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After just six months of twice-weekly phonics-based sessions to help her recognize words and develop better comprehension strategies, Markesha was showing signs of improvement with her reading and confidence. “After coming here, I wasn’t as shy anymore,” she said. “I would raise my hand more, and I was able to express my opinion.” Spending so many afternoons on the Marquette campus, Markesha soon began thinking more seriously about her academic future. “I already liked school beforehand, and I still like it,” she said. “(The Hartman Center) made me think about college at a very young age. It probably would have been on my radar, but probably not Marquette.”

Before her job at the center, Ydisa was on welfare. After she was hired, the center worked hard to accommodate her growing family by being flexible with scheduling and allowing Ydisa to bring her young children to work so she would not have to pay for daycare. Not only has the center given Ydisa stability, but it also instilled in her kids a love of reading and gave Markesha a platform for her educational future.

After Markesha completed the program, her newfound confidence remained with her as she moved on to Messmer High School. There, she had a 4.0 grade point average and was involved in 12 extracurricular activities, including the robotics club, cheerleading and even football. When it came time to choose a college, her search had an obvious starting point. Thanks to her hard work and record of success at Messmer, Markesha received a scholarship from the CG Schmidt Co. and was accepted into Marquette’s competitive engineering program. Someday, she hopes to work for NASA and go to outer space.

While serving as Hartman program coordinator from 1993–2007, Coreen Bukowski worked closely with Markesha and now sees her as a role model for other students. Markesha talked often in those days about her hopes of attending Marquette, recalled Bukowski. “Now that she attends Marquette and is working toward a computer engineering degree, I find that to be very inspiring for struggling young readers.” Over the years, the family’s involvement with the Hartman Center has never wavered. Markesha continued at the center, volunteering throughout grade school and high school and is now employed there as a student worker. Meanwhile, three of her siblings have participated in the tutoring program, and Ydisa has worked part time at the center as a parent coordinator for the past 11 years. Before her job at the center, Ydisa was on welfare. After she was hired, the center worked hard to accommodate her growing family by being flexible with scheduling and allowing Ydisa to bring her young children to work so she would not have to pay for daycare. Not only has the center given Ydisa stability, but it also instilled in her kids a love of reading and gave Markesha a platform for her educational future. “It’s really nice how they call it the Hartman Family Literacy Center. I think back on that a lot,” Ydisa said. Some of her neighbors don’t see the value of getting off welfare, Ydisa explained, but she has witnessed firsthand the positive impact a quality education can have and how determined her daughter is to succeed. She said “A lot of kids from the inner city, when they hear Marquette, they look up to it. I’m just proud Markesha is here and that we started at the Hartman Center.”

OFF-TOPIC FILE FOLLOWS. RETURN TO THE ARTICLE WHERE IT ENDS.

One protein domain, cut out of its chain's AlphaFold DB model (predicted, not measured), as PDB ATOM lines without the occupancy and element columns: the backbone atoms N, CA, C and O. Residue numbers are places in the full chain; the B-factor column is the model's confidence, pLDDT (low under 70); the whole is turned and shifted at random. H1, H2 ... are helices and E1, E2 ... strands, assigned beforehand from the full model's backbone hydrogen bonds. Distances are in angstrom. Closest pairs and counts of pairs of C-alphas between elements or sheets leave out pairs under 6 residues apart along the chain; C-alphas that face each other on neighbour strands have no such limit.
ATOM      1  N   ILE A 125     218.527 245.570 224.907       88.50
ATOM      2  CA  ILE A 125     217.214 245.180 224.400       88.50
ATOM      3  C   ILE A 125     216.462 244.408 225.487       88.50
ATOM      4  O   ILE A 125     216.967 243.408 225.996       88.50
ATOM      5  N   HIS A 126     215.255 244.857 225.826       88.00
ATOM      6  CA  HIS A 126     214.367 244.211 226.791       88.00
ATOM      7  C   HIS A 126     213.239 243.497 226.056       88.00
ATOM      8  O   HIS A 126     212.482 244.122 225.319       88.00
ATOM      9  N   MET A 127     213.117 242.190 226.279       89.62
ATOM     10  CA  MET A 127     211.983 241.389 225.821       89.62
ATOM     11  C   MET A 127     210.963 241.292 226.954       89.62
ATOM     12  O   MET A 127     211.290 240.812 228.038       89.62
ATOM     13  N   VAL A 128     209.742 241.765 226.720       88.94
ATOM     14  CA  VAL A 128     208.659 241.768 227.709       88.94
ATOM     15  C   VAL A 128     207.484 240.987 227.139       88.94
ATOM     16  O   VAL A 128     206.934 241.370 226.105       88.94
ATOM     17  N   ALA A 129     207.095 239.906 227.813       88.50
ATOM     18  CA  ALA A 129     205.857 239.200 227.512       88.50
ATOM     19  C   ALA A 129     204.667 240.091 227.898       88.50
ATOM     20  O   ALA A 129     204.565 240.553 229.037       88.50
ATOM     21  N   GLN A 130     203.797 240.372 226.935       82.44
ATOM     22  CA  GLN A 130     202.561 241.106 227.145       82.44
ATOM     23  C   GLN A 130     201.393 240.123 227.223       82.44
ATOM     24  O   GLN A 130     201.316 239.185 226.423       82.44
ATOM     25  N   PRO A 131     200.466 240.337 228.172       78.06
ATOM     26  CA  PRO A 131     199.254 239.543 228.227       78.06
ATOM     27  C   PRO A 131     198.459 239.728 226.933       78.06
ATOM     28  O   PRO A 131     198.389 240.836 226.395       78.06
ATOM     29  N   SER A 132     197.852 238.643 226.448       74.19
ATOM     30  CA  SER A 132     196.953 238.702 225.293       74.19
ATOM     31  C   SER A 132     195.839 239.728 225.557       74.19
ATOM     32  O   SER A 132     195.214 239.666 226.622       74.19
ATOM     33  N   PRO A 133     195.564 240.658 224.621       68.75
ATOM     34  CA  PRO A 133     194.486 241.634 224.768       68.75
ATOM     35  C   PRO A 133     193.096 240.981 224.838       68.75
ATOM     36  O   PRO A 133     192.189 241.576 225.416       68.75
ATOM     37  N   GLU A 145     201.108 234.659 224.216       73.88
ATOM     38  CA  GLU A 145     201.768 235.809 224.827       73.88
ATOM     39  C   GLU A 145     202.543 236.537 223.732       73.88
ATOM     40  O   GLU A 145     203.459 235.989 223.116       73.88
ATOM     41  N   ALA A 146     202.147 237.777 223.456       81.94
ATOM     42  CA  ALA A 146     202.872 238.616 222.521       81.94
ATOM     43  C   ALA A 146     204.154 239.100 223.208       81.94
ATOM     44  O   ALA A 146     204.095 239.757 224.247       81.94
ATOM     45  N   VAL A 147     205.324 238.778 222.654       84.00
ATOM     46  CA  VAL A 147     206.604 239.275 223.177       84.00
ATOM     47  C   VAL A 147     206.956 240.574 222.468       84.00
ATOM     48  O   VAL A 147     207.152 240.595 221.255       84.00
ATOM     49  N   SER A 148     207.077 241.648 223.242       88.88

Photos by John Sibilski


College of Education Magazine